“Intelligence” is social status

Modern meritocratic elites, meanwhile, are superior because they possess “intelligence.” This again is a predetermined psychological ability. It is fixed by your genetic nature – with a passing nod to nurture and personal effort, as even the most defensive geneticist will hasten to add. Intelligence gives you social status, separating your DNA from the common herd who don’t make the grade and are thus not naturally equipped for social mobility in the first place. It entitles you, as a somebody with more of it, to talk first (and down) to the ordinary nobody with less or none of it. And who would dare challenge the general consensus that the requirement of intellectual ability from the people who run things is for the good of society?

Intelligence is a real category because, again, it is measurable. Psychometrics underwrites its existence with scientific evidence; this then feeds into lay presuppositions of a more general kind about an intellectual hierarchy among human beings. Mere knowledge that there is a discipline out there calling itself “cognitive genetics,” as hard-edged as physics or chemistry, helps settle your conscience as you go about reserving its supposed privileges for your own child.

The Calvinist church has now been succeeded at the head of the queue of the elect by the Russell Group. Blazon has been replaced by exam grades. Pseudo-scientific GQ and HQ have given way to the honed and tested, chi-squared truths of IQ and thus of intellectual ability (and disability) more generally.

But this triumphant march of a scientific psychology is undermined by close historical examination. History shows that the claim to natural intellectual ability and the claim to social status are identical. It’s not that a claim to social superiority can be used to support a spurious claim to intellectual superiority, or vice-versa. A claim to one just is a claim to the other. Modern, intelligence-based meritocracy is merely a passing contortion in the spectacular historical circus of posturings about status. 

“Intelligence” is simply an unstable consensus among psychologists, and hence the laity, as to what specific items should come under this label: unstable, because the consensus is historically provisional with, ultimately, no lowest common denominator. In the words of the Monty Python song, “anything goes in, anything goes out” (just to remind ourselves: “fish, bananas, old pyjamas,” etc.). As quaint in its way as grace and honour, the thing we call intelligence is a self-referential bid for status and nothing else.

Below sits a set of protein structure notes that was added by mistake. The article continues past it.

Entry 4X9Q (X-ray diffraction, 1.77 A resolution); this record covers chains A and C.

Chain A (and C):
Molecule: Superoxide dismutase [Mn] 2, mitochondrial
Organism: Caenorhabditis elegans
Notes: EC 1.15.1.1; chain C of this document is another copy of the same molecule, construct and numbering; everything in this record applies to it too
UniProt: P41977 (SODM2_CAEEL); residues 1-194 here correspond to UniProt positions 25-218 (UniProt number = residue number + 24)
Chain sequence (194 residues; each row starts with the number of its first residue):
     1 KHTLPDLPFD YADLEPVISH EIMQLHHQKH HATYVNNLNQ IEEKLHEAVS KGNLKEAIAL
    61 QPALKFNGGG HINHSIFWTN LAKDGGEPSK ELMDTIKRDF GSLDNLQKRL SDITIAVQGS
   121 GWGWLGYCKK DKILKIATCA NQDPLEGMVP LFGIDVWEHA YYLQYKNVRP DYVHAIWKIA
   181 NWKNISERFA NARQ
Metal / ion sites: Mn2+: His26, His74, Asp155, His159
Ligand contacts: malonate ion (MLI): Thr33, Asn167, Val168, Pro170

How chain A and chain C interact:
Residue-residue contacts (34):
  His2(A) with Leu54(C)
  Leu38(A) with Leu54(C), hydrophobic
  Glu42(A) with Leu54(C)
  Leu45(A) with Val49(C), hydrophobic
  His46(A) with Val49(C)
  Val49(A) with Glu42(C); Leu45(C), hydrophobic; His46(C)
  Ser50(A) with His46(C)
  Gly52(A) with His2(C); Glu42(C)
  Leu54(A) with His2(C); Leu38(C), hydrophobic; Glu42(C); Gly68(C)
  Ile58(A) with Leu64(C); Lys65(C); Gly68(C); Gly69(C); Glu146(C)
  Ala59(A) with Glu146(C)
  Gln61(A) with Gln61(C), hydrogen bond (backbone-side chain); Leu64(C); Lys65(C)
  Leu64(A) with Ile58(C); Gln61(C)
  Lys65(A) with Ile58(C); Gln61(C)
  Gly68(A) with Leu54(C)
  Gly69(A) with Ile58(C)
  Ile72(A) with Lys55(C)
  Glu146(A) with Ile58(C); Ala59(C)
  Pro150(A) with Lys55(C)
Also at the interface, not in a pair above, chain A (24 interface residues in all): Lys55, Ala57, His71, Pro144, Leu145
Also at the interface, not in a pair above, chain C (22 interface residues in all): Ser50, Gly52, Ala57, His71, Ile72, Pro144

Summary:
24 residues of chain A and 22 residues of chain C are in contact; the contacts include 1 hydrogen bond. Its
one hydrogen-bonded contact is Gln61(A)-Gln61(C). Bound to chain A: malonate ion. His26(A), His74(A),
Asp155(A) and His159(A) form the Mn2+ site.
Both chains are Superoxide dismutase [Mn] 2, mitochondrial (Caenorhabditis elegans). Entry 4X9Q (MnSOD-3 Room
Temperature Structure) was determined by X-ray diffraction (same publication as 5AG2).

On a long historical view, intellectual ability in general is no more a biological or “natural kind” (and cognitive psychology no less a pseudo-science) than grace or honour. The three of them have much in common. The difference between past elites and today’s rule by exam-passers is not between less and more social mobility, rooted in natural and thus justifiable distinctions, but between alternative expressions of a single purpose: closing off privilege. 

And if today’s meritocrat is the new aristocrat, yesterday’s aristocrat was the old meritocrat. Tudor gentry, heraldically assessed and certified, were still anxious to cultivate book learning as well, if only because most of them could not trace their bloodline back more than a few decades; they embarked upon these intellectual virtues only when they started to be alarmed by the sudden spike in social mobility around them. Too many “new men” (the dismissive phrase of the period) were being granted coats of arms by his/her gracious majesty, in return for professional assistance or the usual bung. 

As for the religious elite, endowed with grace, that phrase “new man” had an entirely different connotation: it meant being born again. But this too carried a threat of being swamped. The Book of Revelation’s estimate of 144,000 saved could not accommodate the aspirational influx of those who, thrust upwards by the rapid spread of literate Bible study, began to suspect that they too were in grace.